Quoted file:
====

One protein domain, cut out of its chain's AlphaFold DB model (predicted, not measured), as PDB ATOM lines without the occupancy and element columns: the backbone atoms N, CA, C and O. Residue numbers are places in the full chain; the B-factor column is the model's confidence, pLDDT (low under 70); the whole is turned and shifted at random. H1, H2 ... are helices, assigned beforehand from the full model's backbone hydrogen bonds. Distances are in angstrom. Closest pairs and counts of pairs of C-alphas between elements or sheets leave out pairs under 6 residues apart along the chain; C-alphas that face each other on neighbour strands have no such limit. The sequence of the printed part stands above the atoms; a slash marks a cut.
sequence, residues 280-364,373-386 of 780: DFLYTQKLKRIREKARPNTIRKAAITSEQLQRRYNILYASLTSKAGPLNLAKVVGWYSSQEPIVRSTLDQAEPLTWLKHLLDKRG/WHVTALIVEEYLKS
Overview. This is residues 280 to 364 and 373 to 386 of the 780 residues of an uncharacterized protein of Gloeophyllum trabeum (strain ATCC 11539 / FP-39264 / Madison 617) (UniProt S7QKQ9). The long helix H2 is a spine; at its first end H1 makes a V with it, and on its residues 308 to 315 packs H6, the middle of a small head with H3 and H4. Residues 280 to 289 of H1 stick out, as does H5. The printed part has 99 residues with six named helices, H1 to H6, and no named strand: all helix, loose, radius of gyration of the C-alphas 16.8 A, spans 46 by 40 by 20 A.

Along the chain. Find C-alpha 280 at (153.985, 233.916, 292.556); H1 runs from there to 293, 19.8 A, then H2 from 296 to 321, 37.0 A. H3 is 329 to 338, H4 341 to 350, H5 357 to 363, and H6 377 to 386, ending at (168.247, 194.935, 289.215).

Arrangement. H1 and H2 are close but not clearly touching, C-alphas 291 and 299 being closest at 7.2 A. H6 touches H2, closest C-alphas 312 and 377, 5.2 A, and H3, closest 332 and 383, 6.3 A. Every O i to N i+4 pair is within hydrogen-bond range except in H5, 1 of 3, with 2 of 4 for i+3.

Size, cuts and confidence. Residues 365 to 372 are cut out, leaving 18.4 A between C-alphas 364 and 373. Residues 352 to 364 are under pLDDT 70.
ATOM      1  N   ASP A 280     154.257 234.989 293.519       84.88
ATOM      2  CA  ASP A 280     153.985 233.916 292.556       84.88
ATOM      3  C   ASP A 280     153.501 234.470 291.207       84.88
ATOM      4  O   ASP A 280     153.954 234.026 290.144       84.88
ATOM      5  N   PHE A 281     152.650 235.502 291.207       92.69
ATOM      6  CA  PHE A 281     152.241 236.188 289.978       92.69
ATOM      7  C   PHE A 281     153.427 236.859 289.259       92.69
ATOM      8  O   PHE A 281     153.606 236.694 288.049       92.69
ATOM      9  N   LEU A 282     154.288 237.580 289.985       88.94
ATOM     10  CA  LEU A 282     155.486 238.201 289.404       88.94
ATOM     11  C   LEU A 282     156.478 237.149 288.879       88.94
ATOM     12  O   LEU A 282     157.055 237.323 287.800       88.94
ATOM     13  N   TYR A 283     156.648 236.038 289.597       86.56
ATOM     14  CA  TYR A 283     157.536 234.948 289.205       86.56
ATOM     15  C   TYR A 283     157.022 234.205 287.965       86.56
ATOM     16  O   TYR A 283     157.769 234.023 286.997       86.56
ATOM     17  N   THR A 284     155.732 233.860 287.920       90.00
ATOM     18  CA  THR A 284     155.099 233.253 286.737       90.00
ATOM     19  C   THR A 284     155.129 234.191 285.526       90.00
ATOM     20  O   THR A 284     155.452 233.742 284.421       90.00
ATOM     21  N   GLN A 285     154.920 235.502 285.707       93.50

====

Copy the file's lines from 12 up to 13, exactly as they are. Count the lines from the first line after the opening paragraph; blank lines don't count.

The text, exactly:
ATOM      7  C   PHE A 281     153.427 236.859 289.259       92.69
ATOM      8  O   PHE A 281     153.606 236.694 288.049       92.69